Racebending

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Racebending is a neologism that describes the changing of a character's perceived race or ethnicity during the adaptation of a work from one medium to another. It was coined as a term of protest, but its meaning has shifted and developed.

Whitewashing[edit]

Whitewashing, particularly common in film, refers to casting a white actor for a character who, in the original work, was of another race.

The term "racebending" was coined by one of the founders of the website Racebending.com, which was created to protest the casting of white actors in the 2010 film The Last Airbender, where the originating TV series Avatar: The Last Airbender featured characters of East Asian appearance.[1] The term "racebending" was derived from Avatar characters' ability to manipulate or "bend" the classical elements of water, earth, fire, and air.[2]

In 2010, Racebending.com and the Media Action Network for Asian Americans urged boycotts of The Last Airbender as well as Prince of Persia: The Sands of Time due to their practices of racebending. Prince of Persia was criticized for casting white actors for the leads instead of actors of Iranian or Middle Eastern descent.[3]

Fan activism over The Last Airbender led to the term becoming prevalent and becoming the name of the activist movement.[4] Activists used the term interchangeably with "whitewashing" to describe white actors being cast as non-white characters in adaptations of media.[5]

Other uses[edit]

Usage evolved, and by 2015, media studies academic Kristen J. Warner wrote that the term has "many definitions and contexts", from the film industry practice of color-blind casting to the amateur labours of love that are fan fiction. She describes how writers can "change the race and cultural specificity of central characters or pull a secondary character of color from the margins, transforming her into the central protagonist."[6]

Paste's Abbey White said in 2016 that the term can apply to actors of color being cast in traditionally white roles. White said, "In the last several years, racebending has become a practice used more and more to help networks diversify their ensembles and capture a bigger audience. Not only has it resulted in more racial visibility on the small screen, but in a far more unexpected way, racebending can generate deeper and more significant depictions of characters."[7]

See also[edit]

References[edit]

  1. ^ Hart 2015, p. 208
  2. ^ Chu 2015, p. 169
  3. ^ Lee, Chris (May 22, 2010). "Hollywood whitewash? 'Airbender' and 'Prince of Persia' anger fans with ethnic casting". Los Angeles Times. Retrieved October 19, 2015.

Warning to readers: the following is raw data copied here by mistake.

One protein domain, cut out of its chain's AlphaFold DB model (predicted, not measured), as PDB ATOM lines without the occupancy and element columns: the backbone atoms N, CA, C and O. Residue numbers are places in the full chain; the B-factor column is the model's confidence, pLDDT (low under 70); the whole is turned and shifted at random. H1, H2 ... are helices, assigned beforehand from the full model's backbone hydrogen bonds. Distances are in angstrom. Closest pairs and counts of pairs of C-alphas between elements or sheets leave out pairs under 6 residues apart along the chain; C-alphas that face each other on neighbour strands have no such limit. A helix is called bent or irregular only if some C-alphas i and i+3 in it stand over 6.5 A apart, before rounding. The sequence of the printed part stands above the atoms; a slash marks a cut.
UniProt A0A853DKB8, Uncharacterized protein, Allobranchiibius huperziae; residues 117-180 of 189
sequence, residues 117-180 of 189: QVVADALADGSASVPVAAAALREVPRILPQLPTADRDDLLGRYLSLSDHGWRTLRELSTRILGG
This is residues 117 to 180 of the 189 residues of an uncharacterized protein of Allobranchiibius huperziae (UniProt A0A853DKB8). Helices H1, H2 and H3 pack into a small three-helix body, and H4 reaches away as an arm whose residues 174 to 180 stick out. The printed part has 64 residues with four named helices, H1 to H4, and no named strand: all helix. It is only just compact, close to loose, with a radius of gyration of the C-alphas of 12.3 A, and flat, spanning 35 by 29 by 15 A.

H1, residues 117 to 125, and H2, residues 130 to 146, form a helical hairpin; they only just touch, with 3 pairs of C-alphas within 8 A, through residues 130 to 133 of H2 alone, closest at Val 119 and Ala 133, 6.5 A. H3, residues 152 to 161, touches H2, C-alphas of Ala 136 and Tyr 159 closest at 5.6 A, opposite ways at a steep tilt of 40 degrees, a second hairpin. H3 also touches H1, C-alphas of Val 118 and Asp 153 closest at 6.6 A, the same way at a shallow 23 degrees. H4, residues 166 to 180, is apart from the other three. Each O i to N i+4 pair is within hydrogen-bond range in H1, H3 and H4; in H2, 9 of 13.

4. ^ Young 2015, p. 61
  5. ^ Young 2015, pp. 85–86
  6. ^ Warner 2015, pp. 38–39
  7. ^ White, Abbey (August 29, 2016). "5 TV Shows That Benefited from Racebending". Paste. Retrieved January 23, 2017. 

Bibliography[edit]

  • Chu, Monica (2015). "From Fan Activism to Graphic Narrative". Drawing New Color Lines: Transnational Asian American Graphic Narratives. Hong Kong University Press. ISBN 978-988-8139-38-5. 
  • Hart, William (2015). "Racebending: Race, Adaptation, and the Films I, Robot and I Am Legend". In Kapell, Matthew Wilhelm; Pilkington, Ace G. The Fantastic Made Visible Essays on the Adaptation of Science Fiction and Fantasy from Page to Screen. McFarland. pp. 207–222. ISBN 978-0-7864-9619-8. 
  • Warner, Kristen J. (2015). "ABC's Scandal and Black Women's Fandom". In Levine, Elana. Cupcakes, Pinterest, and Ladyporn: Feminized Popular Culture in the Early Twenty-First Century. Feminist Media Studies. University of Illinois Press. pp. 32–50. ISBN 978-0-252-08108-8. 
  • Young, Helen (2015). Race and Popular Fantasy Literature: Habits of Whiteness. Routledge Interdisciplinary Perspectives on Literature. Routledge. ISBN 978-1-138-85023-1. 

Further reading[edit]

  • Gilliland, Elizabeth (2016). "Racebending fandoms and digital futurism". Transformative Works and Cultures. 22. ISSN 1941-2258. 
  • Fu, Albert S. (2014). "Fear of a black Spider-Man: racebending and the colour-line in superhero (re)casting". Journal of Graphic Novels and Comics. 6 (3): 269–283. doi:10.1080/21504857.2014.994647. 

External links[edit]